I have mentioned in my essays that Hachiman Ōkami is actually several kami, and not always the same ones. A few weeks ago, I received a leaflet from the organisation of jinja in Amakusa, several islands just off the cost of Kyushu, which lists all 31 jinja in the area with resident chief priests, together with their kami. There are a few Hachiman jinja (Hachimangū), but they have a wide range of kami. (The names below are transcribed from the kanji, because the leaflet doesn’t give readings. That means that the jinja may not read the names this way.)
- Shiki Hachimangū
- Hondawakë no Mikoto, Okinagatarashihimë no Mikoto, Takëuchi no Sukunë no Mikoto
- Hontobaba Hachimangū
- Ōjin Tennō, Tarashinakanagahiko Ōkami, Okinagatarashihimë Ōkami, Takëuchi Ōkami
- Ōmiyaji Hachimangū
- Ōjin Tennō, Susano’o Ōkami, Gongen Ōkami
- Ōë Hachimangū
- Ōjin Tennō, Jingū Kōgō, Ichikishimajhimë no Mikoto, Takirihimë no Mikoto, Takitsuhimë no Mikoto
- Icchōda Hachimangū
- Ōjin Tennō, another eight kami
- Ushibuka Hachimangū
- Ōjin Tennō, Associate Kami (Takiribimë no Mikoto, Ichikishimahimë no Mikoto, Takitsuhimë no Mikoto)
The first thing you will notice is that they all enshrine different kami, despite all being Hachimangū in the same, fairly small, area. Hondawakë no Mikoto and Ōjin Tennō are different names for the same kami, and that kami is the one who often gets referred to as “Hachiman”. I do, however, know of a jinja called Wakamiya Hachimangū that does not enshrine that kami.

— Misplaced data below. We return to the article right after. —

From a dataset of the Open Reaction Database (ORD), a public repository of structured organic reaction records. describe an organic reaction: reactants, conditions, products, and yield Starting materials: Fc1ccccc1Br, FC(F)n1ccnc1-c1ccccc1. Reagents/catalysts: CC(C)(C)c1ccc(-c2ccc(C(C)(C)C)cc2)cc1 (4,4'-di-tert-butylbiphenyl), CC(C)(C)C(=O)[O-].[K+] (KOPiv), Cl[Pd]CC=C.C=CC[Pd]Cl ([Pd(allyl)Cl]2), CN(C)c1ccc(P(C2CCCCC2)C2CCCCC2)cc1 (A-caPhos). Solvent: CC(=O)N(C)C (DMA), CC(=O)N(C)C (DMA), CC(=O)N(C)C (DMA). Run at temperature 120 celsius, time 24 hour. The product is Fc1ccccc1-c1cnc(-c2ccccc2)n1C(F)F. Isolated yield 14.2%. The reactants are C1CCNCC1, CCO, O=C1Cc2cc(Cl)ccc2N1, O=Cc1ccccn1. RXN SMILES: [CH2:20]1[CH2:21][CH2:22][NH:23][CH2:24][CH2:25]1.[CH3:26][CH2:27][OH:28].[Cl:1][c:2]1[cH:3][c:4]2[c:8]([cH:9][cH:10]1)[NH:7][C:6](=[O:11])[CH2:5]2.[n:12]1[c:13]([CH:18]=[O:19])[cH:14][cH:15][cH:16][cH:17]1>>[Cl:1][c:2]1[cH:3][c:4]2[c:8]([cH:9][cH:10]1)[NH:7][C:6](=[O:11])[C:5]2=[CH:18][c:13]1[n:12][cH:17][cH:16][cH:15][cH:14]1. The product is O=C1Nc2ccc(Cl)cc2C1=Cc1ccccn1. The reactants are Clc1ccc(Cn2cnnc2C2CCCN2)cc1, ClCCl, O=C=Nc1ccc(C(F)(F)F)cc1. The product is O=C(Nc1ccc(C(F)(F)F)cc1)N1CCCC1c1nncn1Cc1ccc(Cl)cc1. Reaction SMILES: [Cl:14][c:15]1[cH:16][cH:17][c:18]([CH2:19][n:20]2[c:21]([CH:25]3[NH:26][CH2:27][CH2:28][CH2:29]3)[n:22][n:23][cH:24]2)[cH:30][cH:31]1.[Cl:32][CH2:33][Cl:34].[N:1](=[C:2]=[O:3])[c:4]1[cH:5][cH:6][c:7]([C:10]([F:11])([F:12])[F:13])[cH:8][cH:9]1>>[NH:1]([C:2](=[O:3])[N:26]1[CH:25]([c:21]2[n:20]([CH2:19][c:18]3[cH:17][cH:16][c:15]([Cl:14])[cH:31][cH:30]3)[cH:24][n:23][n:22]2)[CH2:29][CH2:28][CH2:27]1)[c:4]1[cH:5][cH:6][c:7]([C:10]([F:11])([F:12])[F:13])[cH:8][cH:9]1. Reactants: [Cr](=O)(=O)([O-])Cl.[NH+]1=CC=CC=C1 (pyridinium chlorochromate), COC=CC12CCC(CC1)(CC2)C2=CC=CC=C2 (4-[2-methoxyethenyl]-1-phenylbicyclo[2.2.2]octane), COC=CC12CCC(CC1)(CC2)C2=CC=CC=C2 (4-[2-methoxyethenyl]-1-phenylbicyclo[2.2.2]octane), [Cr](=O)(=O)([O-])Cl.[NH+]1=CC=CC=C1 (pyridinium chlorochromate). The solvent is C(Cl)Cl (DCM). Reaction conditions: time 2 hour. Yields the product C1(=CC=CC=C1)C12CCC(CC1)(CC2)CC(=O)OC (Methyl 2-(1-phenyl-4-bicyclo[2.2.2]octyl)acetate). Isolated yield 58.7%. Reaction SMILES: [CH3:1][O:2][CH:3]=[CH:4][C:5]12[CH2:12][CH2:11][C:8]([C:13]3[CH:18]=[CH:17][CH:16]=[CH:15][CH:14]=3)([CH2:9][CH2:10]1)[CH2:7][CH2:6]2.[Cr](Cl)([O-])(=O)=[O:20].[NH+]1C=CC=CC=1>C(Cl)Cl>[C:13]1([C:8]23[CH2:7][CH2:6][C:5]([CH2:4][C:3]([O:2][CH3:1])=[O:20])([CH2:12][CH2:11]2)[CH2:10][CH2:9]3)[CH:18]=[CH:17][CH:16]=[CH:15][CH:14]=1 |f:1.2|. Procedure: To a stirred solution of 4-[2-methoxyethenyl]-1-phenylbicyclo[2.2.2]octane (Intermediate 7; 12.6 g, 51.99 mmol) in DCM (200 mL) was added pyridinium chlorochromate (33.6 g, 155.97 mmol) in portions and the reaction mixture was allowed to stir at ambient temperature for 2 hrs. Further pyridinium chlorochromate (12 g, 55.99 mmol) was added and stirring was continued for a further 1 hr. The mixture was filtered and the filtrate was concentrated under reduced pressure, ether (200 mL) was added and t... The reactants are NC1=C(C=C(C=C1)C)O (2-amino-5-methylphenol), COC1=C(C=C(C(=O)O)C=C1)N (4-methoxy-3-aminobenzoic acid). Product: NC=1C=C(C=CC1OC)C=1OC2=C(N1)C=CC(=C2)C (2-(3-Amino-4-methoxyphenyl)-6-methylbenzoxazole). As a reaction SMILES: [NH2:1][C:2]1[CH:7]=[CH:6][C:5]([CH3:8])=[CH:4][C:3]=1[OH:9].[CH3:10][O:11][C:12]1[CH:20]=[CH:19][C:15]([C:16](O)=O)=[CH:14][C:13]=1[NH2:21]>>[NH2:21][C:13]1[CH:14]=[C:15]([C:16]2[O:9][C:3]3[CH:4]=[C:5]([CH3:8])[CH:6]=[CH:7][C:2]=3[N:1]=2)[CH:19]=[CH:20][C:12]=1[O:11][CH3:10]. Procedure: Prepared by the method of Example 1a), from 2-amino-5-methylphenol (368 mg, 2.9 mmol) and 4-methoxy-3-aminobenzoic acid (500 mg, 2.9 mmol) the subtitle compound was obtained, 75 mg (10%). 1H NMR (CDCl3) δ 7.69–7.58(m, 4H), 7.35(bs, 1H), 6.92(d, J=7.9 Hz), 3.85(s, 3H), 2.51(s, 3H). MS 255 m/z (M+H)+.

Okinagatarashihimë and Jingū Kōgō are both names for Ōjin Tennō’s mother. Tarashinakanagahiko is almost certainly Chūai Tennō, his father, although it is not quite the standard name. Takëuchi is an important minister who served Jingū Kōgō and Ōjin Tennō. Ichikishimahimë, Takirihimë, and Takitsuhimë are the three kami of Munakata Taisha, in a number of variant spellings, and it is not uncommon for one or more of them to be enshrined as Ōjin Tennō’s bride. Susano’o is the younger brother of Amaterasu Ōmikami, and normally has no particular link to Hachiman. Similarly, Gongen was a Shinto-Buddhist term for kami that were a manifestation of a buddha, and so could indicate almost any kami. Obviously, I can’t say anything about which kami “another eight kami” are, but because there are eight of them, they are clearly not the same as the kami enshrined at any of the other jinja, even if there is overlap.
This is a particularly stark example of the theological diversity of Shinto.